I am writing this in response to the New York Times Article “No One Really Understands the South” op-ed. As a 20+ year veteran of the south, I have some thoughts. While the author talks quite a bit about the structure of the Democratic Party in the South, her answer leaves out the majority of the reason why any Southern stays in the South. Southern Hospitality, communitarian identities, and genuine connections with neighbors are a few reasons I stay in the South.
Most Northerners have this idea of the South that is very different than the way of the South. It’s this idea that we live in a town without running water, power lines, and cell phone lines. Yet, somehow Doug Jones got elected by GOTV efforts that included 15,000 phone calls. Ev’ry body got a phone, now.
While the author sticks to the political structure of the Democratic Party, and the haunting reality of being black in the South, it is not a full picture. Like many things in life, there are nuances and new history being written, monuments built, and identities being empowered.
The Democratic Party has no stronghold here in Alabama, yet it is capable of being a purple state. Georgia has created an effort to look at its changing demographics through nonprofit and census work to start an effort to turn that state blue. That is also possible.
It is without merit to say anything is impossible. And the South isn’t as backwards as one assumes. There are millennials with a passion for social justice, black women who are working corporate jobs, and white blue collars in rural Alabama working in factories. You and I, New Yorkers, are not living in different realities. My reality may include a neighbor’s Southern drawl and kind demeanor while you may have a cussing neighbor who shouts at her dog in the middle of the night. I don’t know, I don’t live there.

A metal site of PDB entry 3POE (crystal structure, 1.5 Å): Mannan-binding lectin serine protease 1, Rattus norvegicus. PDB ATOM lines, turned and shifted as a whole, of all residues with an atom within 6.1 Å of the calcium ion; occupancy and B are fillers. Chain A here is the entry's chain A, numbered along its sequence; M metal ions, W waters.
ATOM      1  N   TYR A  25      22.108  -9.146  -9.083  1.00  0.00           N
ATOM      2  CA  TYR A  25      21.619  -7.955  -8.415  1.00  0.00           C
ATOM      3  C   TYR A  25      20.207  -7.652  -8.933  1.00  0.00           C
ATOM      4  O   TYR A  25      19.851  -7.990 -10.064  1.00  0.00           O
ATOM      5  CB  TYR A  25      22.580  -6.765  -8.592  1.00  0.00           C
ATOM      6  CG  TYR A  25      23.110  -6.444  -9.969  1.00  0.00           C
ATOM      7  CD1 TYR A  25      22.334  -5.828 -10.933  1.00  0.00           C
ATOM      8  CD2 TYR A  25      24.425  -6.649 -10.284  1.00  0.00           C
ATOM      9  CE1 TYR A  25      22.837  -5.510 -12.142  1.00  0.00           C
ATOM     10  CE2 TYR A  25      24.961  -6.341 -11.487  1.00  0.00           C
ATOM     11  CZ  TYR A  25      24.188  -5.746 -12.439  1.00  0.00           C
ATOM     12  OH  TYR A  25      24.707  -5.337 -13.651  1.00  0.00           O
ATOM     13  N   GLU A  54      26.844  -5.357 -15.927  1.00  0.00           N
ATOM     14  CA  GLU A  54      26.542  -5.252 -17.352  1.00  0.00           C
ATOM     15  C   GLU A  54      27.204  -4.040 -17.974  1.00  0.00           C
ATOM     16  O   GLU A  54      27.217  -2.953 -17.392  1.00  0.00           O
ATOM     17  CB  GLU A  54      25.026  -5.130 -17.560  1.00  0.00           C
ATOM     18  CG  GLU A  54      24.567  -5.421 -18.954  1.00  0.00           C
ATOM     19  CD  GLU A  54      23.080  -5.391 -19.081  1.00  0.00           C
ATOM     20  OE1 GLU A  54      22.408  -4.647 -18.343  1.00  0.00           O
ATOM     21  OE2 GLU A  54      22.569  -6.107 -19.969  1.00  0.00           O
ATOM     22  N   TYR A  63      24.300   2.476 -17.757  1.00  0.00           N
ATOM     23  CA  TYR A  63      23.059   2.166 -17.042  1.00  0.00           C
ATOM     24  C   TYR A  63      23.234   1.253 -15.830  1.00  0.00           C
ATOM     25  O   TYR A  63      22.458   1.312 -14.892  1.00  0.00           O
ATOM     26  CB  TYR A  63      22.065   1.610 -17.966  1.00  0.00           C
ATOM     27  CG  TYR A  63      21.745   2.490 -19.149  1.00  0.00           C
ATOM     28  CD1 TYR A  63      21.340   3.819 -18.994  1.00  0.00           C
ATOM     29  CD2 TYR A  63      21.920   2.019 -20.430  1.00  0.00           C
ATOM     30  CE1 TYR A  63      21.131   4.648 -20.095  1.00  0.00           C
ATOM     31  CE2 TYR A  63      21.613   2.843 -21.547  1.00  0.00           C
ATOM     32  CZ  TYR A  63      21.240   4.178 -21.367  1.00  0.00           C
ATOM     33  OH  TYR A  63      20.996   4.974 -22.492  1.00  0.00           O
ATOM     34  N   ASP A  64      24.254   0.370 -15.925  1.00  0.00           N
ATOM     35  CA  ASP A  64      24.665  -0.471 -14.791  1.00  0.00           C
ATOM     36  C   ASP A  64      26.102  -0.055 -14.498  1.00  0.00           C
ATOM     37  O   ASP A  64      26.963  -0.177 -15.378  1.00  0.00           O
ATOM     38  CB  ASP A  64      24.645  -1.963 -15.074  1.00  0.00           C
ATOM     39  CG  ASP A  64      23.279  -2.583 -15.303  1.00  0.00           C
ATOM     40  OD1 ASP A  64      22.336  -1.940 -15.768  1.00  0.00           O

The reality of being black in the South is also the reality of being black up North. Racism is easier to spot down here because it’s not subtle. While up North, it may be possible to be racist and have no one know. The argument I’ve always gone with is Southerners live their racism, Northerners love the collective, hate the individual.
But, the reality of the South is one full of families, friends, neighbors, and colleagues who work tirelessly to help each other. People go out of their way for each other. No one is to busy to help a friend. I’m not saying we live in Mr. Roger’s Neighborhood, but it’s a familiar world of slow paced small talk injected with college sports. Please see beyond the political and into the personal. If politics is about people, then it’s about more than living alongside people who agree with you but living alongside people who disagree with you but give you insight into their hearts and minds. Let’s do more of that.